What Williams’ then-boss thought was a fad, they saw as an incredible opportunity and they went to every artist in EDM. “It was an education for sure,” says Williams. “Just because an artist wants to allow fans to listen to their music for free doesn’t mean third parties should profit.”
They acquired the company Williams previously worked for, Label Engine, taking on its roster of clients and used the data from Spotify, as well as data from YouTube to market the songs on multiple platforms.
Their executive team grew to include Wayne Hampton, co-founder and chief business development officer, who exponentially grew the company by bringing it into the explosive hip hop culture and Sam Casucci, partner and SVP of digital strategy.
Jacob Pace, an early CMG employee who was just 16-years-old when he joined, convinced them to buy the brand Flighthouse when it had one million teen fans. It now touts 18 million followers and drives over one billion views per month with artists like Post Malone and major record labels using the platform to promote their music. In the last year Atlantic, Capitol, Interscope, Island, Republic, Warner Music Group and 300 Entertainment have joined as marketing partners.
Strauss and Williams work alongside 95 employees in a 25,000 square-foot former Disney building located in Hollywood. The median age of employees is 26 years-old. They can be found seated on 30 or so sofas or tables strewn about the open warehouse space with their laptops open, earbuds in, constantly scanning the internet for the next big music artist. Currently under construction, the build-out of the mini-campus will house five recording studios, a soundstage, a green-screen studio, lounges, offices and a YouTube production facility.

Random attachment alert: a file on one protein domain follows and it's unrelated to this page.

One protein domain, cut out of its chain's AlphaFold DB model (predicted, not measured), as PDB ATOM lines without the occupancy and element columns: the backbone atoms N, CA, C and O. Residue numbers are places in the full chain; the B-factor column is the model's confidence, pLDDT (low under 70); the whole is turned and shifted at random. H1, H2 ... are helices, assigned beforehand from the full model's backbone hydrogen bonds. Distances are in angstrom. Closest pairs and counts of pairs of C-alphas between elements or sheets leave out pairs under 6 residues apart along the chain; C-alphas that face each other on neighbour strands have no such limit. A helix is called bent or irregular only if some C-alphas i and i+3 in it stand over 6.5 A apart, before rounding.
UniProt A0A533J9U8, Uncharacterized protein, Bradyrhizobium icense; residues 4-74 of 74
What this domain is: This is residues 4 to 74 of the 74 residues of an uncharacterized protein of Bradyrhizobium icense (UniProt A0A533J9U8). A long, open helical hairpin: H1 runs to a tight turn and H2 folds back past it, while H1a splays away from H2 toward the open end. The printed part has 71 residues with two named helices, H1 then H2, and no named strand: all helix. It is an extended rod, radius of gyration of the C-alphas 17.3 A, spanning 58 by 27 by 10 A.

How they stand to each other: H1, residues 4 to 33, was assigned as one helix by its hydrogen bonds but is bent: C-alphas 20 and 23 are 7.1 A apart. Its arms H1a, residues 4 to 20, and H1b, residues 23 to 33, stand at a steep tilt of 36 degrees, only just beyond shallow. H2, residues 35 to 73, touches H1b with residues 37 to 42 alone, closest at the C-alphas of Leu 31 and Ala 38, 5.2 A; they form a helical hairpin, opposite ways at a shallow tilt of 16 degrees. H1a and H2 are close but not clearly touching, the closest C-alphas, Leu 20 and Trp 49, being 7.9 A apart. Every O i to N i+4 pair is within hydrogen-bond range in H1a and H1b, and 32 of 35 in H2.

Employees are divided into 15-person teams called “Tribes” that focus on a genre of music: Hip hop, EDM, viral, for example. Each Tribe handles the distribution and publishing of its genre. These Tribes, says Strauss, are extremely effective in finding and collecting royalties for artists due to the laser focus of each team.
“Early on we realized it didn’t make sense to go to multiple companies to get royalties, so we decided that when an artist signs with us we’d collect their royalties for them via one pipeline,” Strauss explains. “We knew people needed to be paid quickly and transparently. We pay the artist within 48 hours of receiving a check.” This is lightning fast in the music world where traditionally artists used to be paid every six months, or on a monthly basis. “We’re the only ones paying this quickly.”
CMG shows the artists royalties daily for YouTube, with Apple and Spotify coming later this month. They collect based on a sliding scale and don’t have a set price. An artist’s piece of the pie is based on the service they sign up for.
EDM breakout star, Marshmello, and his team were originally hesitant to sign with CMG. The masked DJ earned eight figures in 2016 and as Strauss explains, it’s challenging to convince an artist they’re missing out when they’re experiencing that level of success. It took about a year, but CMG eventually got a meeting with Marshmello’s manager, Moe Shalizi. Strauss made an offer few would turn down. “We said we’d advance him $150,000 and if we couldn’t double what he was making within 90 days, we’d take zero percent royalty and he could keep 100% of the money.” Marshmello signed.
Performer DeShawn Raw was about to join the Army when he was approached by CMG. He’s now making $40,000 a month. "I love Create Music Group! Jonathan and Alex created a platform that allowed me to capitalize on my originality and made it possible for me to follow my dream,” he says. “If it wasn't for them, I literally have no idea where I would be."
If you’re a star that’s yet to be discovered, CMG is on the lookout for you.
I have worked for several years as a freelance journalist covering breaking news with Reuters and entertainment-related stories with Variety. I am excited to now be a regular Contributor with Forbes covering film, television and music. I look forward to learning, and writing about, the many changes in these creative industries, as well as interviewing the interesting people behind the business of what we watch and listen to. These creatives, and business-minded people alike, help to shape not only our personal tastes, but also our culture.